The efficacy rate of the Moderna coronavirus vaccine in adolescents aged 12 to 17 years proved to be 96%, according to early data from the trial on this age group.
The follow-up after 35 days found the vaccine was generally well-tolerated in teens, and no serious safety concerns were identified, a press release from Moderna on Thursday stated.
"An initial analysis of 3,235 participants showed a vaccine efficacy rate of 96% in participants who received at least one injection. The analysis included 12 cases starting 14 days after the first dose and based on the United States' Centre for Disease Control and Prevention's definition of the coronavirus," the statement read.
It added that, because the incidence rate of Covid-19 is lower in adolescents, the case definition is less strict than that for the trials of adults, resulting in vaccine efficacy against milder cases of the virus.
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Moderna added that it is continuing to collect data as part of this trial on teens and that it is in discussions with regulators about a potential amendment to its regulatory filings for its coronavirus vaccine.
It added that the trial study on its vaccine for children ages six months to 11 years old is ongoing.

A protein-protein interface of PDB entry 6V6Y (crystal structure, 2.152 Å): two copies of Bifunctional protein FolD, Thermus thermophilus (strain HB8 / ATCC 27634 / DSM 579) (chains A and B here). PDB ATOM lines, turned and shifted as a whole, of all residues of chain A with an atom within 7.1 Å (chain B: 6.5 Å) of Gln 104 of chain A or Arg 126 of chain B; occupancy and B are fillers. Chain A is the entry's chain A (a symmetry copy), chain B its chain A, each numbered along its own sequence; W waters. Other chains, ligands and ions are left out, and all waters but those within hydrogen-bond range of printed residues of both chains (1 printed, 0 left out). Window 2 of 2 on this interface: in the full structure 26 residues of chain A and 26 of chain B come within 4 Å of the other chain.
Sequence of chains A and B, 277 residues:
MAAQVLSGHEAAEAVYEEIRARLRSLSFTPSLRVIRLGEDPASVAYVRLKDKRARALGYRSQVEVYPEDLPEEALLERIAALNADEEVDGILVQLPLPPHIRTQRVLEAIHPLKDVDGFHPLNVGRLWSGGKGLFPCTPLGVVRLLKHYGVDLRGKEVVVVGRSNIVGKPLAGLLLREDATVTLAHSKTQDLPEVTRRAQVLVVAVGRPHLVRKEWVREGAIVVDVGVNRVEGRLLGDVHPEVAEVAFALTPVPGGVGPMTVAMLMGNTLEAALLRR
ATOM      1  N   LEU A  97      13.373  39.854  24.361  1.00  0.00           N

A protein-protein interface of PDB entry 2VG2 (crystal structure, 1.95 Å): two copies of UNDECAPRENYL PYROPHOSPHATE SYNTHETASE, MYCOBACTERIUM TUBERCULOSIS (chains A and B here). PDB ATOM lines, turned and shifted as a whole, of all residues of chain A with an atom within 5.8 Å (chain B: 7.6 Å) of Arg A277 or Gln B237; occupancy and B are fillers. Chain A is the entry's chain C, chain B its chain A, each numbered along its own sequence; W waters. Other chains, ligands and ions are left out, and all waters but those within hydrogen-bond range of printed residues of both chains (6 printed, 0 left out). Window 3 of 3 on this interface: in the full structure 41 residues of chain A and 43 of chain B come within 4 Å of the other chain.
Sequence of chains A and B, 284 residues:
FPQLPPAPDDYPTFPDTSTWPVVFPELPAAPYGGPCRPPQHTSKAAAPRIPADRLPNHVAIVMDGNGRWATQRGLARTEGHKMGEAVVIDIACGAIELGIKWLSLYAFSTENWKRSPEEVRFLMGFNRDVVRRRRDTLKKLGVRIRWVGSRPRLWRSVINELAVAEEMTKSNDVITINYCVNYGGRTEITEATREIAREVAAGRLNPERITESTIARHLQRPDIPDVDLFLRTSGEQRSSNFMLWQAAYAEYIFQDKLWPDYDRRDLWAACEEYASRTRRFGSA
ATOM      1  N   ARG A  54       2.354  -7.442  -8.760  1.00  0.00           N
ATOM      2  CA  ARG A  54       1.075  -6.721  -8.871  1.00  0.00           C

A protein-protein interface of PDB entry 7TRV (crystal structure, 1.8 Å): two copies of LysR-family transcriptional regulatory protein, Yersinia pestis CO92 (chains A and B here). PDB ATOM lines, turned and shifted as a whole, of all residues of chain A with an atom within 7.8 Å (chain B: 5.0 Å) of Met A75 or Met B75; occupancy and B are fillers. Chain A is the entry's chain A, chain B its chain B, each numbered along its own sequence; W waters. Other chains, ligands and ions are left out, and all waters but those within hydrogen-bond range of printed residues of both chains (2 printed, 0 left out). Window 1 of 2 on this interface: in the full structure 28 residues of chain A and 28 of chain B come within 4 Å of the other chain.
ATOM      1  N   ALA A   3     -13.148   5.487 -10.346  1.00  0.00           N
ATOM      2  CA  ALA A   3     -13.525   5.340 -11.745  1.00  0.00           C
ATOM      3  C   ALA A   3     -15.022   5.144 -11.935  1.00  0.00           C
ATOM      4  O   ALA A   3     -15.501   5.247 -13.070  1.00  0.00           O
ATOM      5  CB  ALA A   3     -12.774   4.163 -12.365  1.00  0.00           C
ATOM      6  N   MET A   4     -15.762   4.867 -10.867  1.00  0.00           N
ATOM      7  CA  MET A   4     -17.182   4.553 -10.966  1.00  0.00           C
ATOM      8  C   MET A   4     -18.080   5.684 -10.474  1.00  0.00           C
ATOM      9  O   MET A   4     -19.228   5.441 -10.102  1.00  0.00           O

Belgium could be vaccinating people aged 16 and 17 during the summer holidays if the vaccination campaign goes ahead as planned, according to a proposal by the Vaccination Task Force. The Pfizer vaccine has already been approved by the European Medicines Agency (EMA) for this age group.
Increase in production and efficacy against strains
Moderna added that it is working to increase the number of coronavirus vaccines produced by the end of this year to 1 billion doses (its previous goal was to produce 800 million) and that it is investing to increase its global supply of coronavirus vaccines to up to 3 billion doses in 2022.
Initial data also showed its booster shots improved people's immune responses against key coronavirus variants of concern, including the South African and Brazilian strains.
"We are encouraged by these new data, which reinforce our confidence that our booster strategy should be protective against these newly detected variants," said the company's CEO Stephane Bancel.